Simple expectation value calculation

In summary, the conversation is about finding the expectation value of x using the Gaussian Distribution. The integral to be evaluated is ∫xp(x)dx on (-∞,∞). The solution should be x = a since the distribution is centered at x = a. Different methods are discussed, including setting p'(x) = 0 and solving for x, and using integration by parts. The final solution is found to be √(π/a)/(2a), as e-x2 tends to zero much faster than x tends to infinity.
  • #1
Syrus
214
0

Homework Statement



This problem comes from the second edition of Griffiths's, Introduction to Quantum Mechanics.

Given the Gaussian Distribution: p(x) = Aec(x-a)2

find <x>, that is, the expectation (or mean) value of x.

Clearly, to do this you evaluate the following integral: ∫xp(x)dx on (-∞,∞). I've tried performing this integration analytically, and it seems to be more bothersome than a rectal exam. The solution should be x = a since, by definition, p is centered at x = a (this is evident graphically as well). Is a qualitative solution sufficient here? Another method (which obviously does not work in general) is to set p'(x) = 0 and solve for x since we know the Gaussian distrubtion contains only one extremum. Any advice on the best means to proceed?

Homework Equations


The Attempt at a Solution

 
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  • #2
∫Axec(x-a)2.dx
subst x+a for x:
∫A(x+a)ecx2.dx = ∫Axecx2.dx + a∫Aecx2.dx
= (1/2)∫Aecx2.dx2 + a
 
  • #3
I tried this already. Wouldn't the differential be required to change also? That is, dx becomes d(x+a).
 
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  • #4
EDIT* sorry, sorry, the differential is dx'/dx = d/dx[x+a], so dx' = dx.
 
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  • #5
Now let's talk about <x2>, I seem to encounter an indeterminate form upon evaluating the integral at bounds +/- ∞ (see the integral of x2e-cx2)
 
  • #6
Syrus said:
Now let's talk about <x2>, I seem to encounter an indeterminate form upon evaluating the integral at bounds +/- ∞ (see the integral of x2e-cx2)
Same substitution gets rid the -a. ∫x2e-cx2.dx (with a suitable multiplier to get total prob of 1) is just var(X), a standard result. To work it out for yourself, use integration by parts.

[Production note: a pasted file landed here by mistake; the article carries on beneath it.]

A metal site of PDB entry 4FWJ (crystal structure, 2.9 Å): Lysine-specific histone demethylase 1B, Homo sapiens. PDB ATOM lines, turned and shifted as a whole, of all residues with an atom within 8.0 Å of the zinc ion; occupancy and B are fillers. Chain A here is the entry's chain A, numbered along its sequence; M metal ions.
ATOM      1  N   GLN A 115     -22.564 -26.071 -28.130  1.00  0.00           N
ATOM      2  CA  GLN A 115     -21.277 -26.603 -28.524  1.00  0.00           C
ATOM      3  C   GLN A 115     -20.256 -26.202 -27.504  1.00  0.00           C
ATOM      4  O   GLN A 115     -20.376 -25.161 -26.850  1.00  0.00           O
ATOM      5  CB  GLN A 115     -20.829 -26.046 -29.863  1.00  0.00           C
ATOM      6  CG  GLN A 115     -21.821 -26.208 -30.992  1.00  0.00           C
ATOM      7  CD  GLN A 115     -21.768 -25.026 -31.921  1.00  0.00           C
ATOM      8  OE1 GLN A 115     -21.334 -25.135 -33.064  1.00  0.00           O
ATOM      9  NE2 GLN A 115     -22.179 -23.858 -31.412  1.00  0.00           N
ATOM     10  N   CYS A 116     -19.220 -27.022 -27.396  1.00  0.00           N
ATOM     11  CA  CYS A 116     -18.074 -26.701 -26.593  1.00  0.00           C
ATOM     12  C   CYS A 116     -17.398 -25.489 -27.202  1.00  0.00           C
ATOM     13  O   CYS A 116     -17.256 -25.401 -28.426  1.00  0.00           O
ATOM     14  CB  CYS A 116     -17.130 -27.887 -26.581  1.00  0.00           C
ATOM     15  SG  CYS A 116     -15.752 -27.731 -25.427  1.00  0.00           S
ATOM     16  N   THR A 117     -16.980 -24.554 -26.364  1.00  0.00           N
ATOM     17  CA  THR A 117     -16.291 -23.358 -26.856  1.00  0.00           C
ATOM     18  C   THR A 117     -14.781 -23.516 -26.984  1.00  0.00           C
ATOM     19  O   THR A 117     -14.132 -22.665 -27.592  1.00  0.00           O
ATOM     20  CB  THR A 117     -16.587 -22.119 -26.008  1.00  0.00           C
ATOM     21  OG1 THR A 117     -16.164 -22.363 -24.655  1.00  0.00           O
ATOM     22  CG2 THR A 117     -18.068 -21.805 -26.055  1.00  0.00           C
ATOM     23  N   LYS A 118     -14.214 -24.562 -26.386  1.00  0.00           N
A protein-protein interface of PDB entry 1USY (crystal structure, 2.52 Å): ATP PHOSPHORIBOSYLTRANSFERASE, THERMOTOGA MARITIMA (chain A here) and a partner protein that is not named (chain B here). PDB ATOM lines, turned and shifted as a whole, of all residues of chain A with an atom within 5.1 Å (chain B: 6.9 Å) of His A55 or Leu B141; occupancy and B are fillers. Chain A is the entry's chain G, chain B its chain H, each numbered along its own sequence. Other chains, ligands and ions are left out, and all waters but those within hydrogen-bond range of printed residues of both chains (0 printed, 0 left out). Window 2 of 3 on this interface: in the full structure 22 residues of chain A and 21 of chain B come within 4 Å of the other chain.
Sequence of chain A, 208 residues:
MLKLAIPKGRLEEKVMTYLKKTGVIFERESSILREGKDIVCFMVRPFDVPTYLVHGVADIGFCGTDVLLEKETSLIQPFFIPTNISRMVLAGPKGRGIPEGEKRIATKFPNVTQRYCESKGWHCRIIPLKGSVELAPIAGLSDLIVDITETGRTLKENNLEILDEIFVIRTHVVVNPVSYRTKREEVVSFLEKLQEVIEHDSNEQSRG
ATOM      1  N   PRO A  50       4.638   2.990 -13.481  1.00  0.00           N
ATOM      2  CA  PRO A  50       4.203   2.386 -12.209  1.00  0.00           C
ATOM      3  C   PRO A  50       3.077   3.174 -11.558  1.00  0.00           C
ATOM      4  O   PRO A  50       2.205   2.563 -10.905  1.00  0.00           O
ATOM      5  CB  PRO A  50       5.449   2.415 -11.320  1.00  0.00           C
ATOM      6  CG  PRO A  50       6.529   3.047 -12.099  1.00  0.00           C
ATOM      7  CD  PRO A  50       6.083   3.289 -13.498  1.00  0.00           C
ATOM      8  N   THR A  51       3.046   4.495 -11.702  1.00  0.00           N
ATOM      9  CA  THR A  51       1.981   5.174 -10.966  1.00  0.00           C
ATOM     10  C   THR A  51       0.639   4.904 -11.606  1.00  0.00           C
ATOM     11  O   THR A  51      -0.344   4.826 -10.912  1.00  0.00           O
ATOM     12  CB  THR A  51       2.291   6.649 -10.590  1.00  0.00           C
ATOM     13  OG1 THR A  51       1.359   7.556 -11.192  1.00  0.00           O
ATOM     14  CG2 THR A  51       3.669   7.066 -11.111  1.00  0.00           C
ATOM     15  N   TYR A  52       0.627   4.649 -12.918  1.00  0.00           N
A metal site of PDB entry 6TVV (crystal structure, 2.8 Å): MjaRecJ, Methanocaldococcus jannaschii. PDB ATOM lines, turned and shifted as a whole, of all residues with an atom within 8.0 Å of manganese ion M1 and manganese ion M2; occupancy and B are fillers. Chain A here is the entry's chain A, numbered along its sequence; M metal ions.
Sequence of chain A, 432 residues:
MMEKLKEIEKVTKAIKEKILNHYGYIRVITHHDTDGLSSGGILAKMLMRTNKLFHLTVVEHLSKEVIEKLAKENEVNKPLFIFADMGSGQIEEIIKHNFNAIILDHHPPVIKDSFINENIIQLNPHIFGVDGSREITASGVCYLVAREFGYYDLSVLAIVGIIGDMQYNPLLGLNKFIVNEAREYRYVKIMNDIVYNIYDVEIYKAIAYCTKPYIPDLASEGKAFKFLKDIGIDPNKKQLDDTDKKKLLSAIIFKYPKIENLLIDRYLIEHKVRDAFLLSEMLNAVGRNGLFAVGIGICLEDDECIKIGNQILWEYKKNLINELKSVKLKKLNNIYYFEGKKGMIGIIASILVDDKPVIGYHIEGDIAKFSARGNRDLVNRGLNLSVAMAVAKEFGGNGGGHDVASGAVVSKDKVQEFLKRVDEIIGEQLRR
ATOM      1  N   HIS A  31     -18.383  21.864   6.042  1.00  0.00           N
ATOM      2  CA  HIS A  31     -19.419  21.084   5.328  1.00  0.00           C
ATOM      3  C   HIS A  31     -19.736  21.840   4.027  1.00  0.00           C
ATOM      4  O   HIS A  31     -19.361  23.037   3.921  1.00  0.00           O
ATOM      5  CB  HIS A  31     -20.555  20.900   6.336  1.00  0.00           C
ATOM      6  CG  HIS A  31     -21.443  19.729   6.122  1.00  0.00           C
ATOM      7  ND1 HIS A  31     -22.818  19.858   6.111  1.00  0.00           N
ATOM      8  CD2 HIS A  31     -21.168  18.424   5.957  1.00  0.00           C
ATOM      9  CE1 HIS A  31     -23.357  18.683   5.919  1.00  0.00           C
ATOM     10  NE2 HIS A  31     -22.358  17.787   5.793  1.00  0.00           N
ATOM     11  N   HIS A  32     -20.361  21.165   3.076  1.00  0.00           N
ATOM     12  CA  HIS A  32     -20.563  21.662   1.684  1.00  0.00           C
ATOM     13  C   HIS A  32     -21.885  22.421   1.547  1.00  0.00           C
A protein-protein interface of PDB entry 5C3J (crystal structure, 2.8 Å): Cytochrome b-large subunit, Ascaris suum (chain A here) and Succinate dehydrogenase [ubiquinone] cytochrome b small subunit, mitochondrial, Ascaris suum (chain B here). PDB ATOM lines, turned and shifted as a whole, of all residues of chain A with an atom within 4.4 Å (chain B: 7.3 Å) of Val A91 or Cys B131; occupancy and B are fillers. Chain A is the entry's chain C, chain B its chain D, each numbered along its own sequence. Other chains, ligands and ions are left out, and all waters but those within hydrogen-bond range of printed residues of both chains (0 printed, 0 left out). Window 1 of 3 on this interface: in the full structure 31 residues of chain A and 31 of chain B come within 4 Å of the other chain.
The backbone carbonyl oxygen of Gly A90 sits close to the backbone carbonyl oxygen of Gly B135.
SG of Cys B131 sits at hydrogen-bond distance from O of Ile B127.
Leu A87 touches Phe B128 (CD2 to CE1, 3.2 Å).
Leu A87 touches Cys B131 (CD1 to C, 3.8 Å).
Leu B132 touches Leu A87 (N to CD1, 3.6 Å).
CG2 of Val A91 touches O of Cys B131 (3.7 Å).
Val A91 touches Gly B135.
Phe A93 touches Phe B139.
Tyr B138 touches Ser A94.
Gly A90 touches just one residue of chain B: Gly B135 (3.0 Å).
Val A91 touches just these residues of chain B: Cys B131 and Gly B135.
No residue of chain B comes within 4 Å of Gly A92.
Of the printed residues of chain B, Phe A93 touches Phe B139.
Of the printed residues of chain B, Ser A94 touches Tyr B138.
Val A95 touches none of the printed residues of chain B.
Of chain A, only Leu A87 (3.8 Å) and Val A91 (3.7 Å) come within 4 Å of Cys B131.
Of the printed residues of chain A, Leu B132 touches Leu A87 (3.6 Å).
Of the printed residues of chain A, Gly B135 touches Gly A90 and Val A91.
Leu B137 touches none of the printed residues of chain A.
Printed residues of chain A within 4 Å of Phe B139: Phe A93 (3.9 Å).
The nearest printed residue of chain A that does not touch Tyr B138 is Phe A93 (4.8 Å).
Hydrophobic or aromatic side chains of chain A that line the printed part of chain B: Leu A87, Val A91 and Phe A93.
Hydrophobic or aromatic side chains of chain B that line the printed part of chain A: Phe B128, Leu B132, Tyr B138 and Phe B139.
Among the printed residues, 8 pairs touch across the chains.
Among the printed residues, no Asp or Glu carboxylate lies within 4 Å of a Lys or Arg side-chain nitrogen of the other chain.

• #7
I obtain the integral in the attached photo. Obviously there is a problem evaluating it at +/- ∞ because of the second (subtracted) term, no?
 

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  • #8
The attachment is illegible for me. Much too small. Did you try integration by parts?
##\int_{-\infty}^{+\infty} x^2e^{-cx^2}.dx = [x \int^x ye^{-cy^2}.dy]_{-\infty}^{+\infty} - \int_{-\infty}^{+\infty} \left(\int^x ye^{-cy^2}.dy\right) dx ##
 
  • #9
I think you're misunderstanding me. Look here for the integral of interest (the one you're attempting to solve by parts): http://integral-table.com/ and you'll see the "problem" I'm encountering with evaluating the result at +/- infinity.
 
  • #10
Syrus said:
I think you're misunderstanding me. Look here for the integral of interest (the one you're attempting to solve by parts): http://integral-table.com/ and you'll see the "problem" I'm encountering with evaluating the result at +/- infinity.
Number (70)? erf(-∞) = -1, erf(+∞) = +1. The other term vanishes at both extremes, leaving √(π/a)/(2a)
 
  • #11
Why does the other term vanish at both extremes? Isn't 0*infinity an indeterminate form?
 
  • #12
e-x2 tends to zero much faster than x tends to infinity.
 
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  • #13
There's an x multiplied by that too however, i.e. xecx2, so at each extreme it becomes +/- infinity * e^-infinity
 
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Related to Simple expectation value calculation

1. What is a simple expectation value calculation?

A simple expectation value calculation is a mathematical technique used in quantum mechanics to determine the expected value of a physical quantity, such as position or momentum, in a given quantum state. It involves taking the average of all possible outcomes of a measurement, weighted by their probability of occurrence.

2. How is a simple expectation value calculated?

To calculate a simple expectation value, one first needs to determine the wavefunction of the quantum system in question. This wavefunction is then used to calculate the probability of each possible measurement outcome. The expectation value is then found by multiplying each measurement outcome by its corresponding probability and summing all the results.

3. Can a simple expectation value calculation be used for any physical quantity?

Yes, a simple expectation value calculation can be used for any physical quantity that can be described by a quantum wavefunction. This includes properties such as energy, spin, and angular momentum.

4. Are there any limitations to using a simple expectation value calculation?

While a simple expectation value calculation is a useful tool in quantum mechanics, it does have some limitations. It can only provide an average value for a physical quantity and does not give information about the specific outcome of a measurement. Additionally, it may not accurately represent the behavior of a quantum system in certain situations, such as when the system is in a state of superposition.

5. How is a simple expectation value calculation used in experimental research?

In experimental research, a simple expectation value calculation is often used to predict the outcome of a measurement before it is performed. This can help researchers design experiments and interpret their results. It can also be used to compare the predicted values with the actual measured values, providing insight into the behavior of the quantum system being studied.

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